I am a huge fan of the NYC Midnight writing competitions. They run annual contests for writers of short stories, flash fiction and screenplays. Entrants from all over the world are placed in heats, and are allocated elements they have to include in a story. These might include a genre, a particular character, a location or an object. You then write a piece that meets a word limit in a set period of time. Each contest has a number of rounds. It's highly competitive and there are usually several thousand writers at the beginning of the competition, who are gradually eliminated round by round.
I enjoyed the short story competition earlier this year and made through two rounds, and have just completed the first round of the Flash Fiction competition. I'm thrilled to say I won my heat, and I thought I would share my winning Flash Fiction (1000-word) piece here. It's called Flame.
The rules for my heat were: write a drama, set in a library, featuring a scented candle.
I hope you enjoy it.
You wouldn’t have noticed it, just as you wouldn’t notice any building you never go into, unless something was different. There are several long tables on the sidewalk outside the library, laden with books. A handwritten sign is taped to the front edge of the middle table. BOOK SALE. They have to get rid of outdated stuff to buy new volumes, you suppose. People are browsing, running desultory fingers over the spines.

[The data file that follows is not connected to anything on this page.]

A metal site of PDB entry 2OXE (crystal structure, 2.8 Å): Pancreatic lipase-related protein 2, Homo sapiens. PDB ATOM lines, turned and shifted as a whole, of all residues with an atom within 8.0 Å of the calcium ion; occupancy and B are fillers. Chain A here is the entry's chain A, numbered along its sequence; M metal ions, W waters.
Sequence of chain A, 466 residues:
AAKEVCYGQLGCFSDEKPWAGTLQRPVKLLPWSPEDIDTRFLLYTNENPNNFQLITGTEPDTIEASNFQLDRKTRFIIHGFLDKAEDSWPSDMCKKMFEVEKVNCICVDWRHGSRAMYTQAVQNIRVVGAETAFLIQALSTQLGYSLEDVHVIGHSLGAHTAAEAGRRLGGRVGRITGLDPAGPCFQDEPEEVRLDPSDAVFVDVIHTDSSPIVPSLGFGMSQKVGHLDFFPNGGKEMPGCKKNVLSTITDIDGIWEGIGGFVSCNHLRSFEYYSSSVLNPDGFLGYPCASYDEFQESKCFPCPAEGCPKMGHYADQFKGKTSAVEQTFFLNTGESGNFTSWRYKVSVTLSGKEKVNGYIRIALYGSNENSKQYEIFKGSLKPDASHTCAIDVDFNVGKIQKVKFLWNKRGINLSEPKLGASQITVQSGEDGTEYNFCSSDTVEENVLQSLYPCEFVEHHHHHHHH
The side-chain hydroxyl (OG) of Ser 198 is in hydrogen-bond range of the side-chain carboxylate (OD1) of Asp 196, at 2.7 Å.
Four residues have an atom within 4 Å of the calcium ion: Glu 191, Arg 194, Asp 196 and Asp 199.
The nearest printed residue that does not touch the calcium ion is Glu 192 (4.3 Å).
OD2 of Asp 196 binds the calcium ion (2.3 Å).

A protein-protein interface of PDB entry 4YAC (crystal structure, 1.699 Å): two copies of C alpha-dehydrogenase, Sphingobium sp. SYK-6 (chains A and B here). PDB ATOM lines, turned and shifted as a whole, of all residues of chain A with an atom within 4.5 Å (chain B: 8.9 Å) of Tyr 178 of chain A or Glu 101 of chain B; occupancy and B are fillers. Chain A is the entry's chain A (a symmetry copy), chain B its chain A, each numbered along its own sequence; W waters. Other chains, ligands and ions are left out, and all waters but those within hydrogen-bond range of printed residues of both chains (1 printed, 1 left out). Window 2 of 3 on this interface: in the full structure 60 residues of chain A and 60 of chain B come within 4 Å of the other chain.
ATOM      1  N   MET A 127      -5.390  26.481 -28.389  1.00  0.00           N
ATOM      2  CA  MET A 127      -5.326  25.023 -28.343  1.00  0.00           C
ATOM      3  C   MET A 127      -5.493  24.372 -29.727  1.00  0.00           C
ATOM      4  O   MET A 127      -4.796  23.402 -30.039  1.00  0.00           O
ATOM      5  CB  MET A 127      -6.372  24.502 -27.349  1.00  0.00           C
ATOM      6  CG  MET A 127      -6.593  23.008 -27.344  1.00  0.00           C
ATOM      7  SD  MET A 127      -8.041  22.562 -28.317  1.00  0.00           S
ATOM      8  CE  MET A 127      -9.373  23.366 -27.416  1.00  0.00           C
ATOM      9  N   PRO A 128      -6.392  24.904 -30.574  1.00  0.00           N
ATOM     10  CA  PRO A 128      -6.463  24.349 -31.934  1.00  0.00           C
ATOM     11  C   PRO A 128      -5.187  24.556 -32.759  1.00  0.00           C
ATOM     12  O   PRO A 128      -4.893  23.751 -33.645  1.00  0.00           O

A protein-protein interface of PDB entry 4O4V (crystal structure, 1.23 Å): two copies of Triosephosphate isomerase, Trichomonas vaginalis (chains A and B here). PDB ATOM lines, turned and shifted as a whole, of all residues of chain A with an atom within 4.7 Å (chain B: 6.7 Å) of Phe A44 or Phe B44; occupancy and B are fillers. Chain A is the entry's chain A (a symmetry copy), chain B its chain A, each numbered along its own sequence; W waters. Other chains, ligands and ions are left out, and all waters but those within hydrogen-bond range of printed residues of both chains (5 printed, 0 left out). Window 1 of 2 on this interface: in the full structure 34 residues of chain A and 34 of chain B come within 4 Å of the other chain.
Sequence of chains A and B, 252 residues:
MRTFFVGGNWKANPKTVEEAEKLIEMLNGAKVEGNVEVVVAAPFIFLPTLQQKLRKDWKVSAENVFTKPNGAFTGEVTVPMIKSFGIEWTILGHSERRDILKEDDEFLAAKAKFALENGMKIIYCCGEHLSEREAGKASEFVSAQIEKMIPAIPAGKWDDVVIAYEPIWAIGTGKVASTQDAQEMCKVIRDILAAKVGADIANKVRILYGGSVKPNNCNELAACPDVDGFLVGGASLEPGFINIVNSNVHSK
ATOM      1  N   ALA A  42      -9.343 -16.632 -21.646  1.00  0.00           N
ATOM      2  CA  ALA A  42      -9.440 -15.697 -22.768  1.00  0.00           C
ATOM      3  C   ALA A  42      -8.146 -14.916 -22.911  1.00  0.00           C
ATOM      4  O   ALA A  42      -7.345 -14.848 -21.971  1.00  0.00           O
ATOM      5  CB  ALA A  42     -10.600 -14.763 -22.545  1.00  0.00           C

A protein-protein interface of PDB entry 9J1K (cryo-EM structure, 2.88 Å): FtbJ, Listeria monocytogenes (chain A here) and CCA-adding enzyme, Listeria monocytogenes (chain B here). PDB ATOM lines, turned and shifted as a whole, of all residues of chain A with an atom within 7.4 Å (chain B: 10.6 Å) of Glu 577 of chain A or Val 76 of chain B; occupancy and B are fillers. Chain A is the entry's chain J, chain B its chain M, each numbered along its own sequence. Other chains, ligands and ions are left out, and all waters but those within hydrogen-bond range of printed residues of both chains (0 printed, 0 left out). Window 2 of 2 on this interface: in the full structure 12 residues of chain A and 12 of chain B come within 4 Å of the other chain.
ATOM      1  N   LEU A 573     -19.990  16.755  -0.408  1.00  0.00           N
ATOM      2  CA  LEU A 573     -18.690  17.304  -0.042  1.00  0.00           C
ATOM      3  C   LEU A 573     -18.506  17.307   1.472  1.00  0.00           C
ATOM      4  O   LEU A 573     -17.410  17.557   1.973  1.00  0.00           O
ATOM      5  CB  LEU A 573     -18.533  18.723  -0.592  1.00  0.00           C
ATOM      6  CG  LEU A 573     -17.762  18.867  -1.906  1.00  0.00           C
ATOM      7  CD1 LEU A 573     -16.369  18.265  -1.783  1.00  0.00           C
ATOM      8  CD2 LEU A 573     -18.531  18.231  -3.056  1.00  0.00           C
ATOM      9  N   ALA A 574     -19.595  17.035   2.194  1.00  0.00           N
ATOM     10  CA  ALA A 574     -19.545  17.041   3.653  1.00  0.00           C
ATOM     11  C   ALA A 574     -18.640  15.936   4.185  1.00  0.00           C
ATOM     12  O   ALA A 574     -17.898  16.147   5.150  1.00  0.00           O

You cross the street, hesitantly. Behind the tables, you can see the steps that lead up to the doors. So many versions of you have climbed those stairs – the excited five-year-old, one hand sweaty in your dad’s big fist, the other clutching your stiff, new library card. The diffident, plump ten-year-old, haughtily ignoring the children’s books and stalking to the adult section to pluck George Eliot and Daphne du Maurier from the shelves. The tense sixteen-year-old, running in to escape the shouting at home, the calculated indifference at school and the swirling, sticky, black anger within – the sense that none of this was turning out the way it did in books.
You don’t go up the stairs now. You don’t need to. You know exactly what is behind those doors. You know that if you walk between the shelves, three alcoves down on the left-hand side, there’s a window seat with a cracked plastic cushion, where the afternoon sun falls golden and warm on the back of your neck and your legs stick to the plastic when the summer heat is strongest.
That’s where he found you, knees drawn up, a thumbnail in your mouth. You sensed his shape at the end of the row of shelves and glancing up, saw a tall, hollow-eyed boy, older than you, with thick dark hair and wide, bony shoulders, as if he might one day grow wings. Boys at school treated you as a joke, so you dropped your eyes to your book, hoping he would go. But he came down the aisle, and without speaking, flipped your book closed on your thumb so he could see the cover. Plath. You looked up surprised, but he wasn’t looking at you. He was frowning at the title.
“No,” he said, “No. It’s not enough for you. You need something more. More.”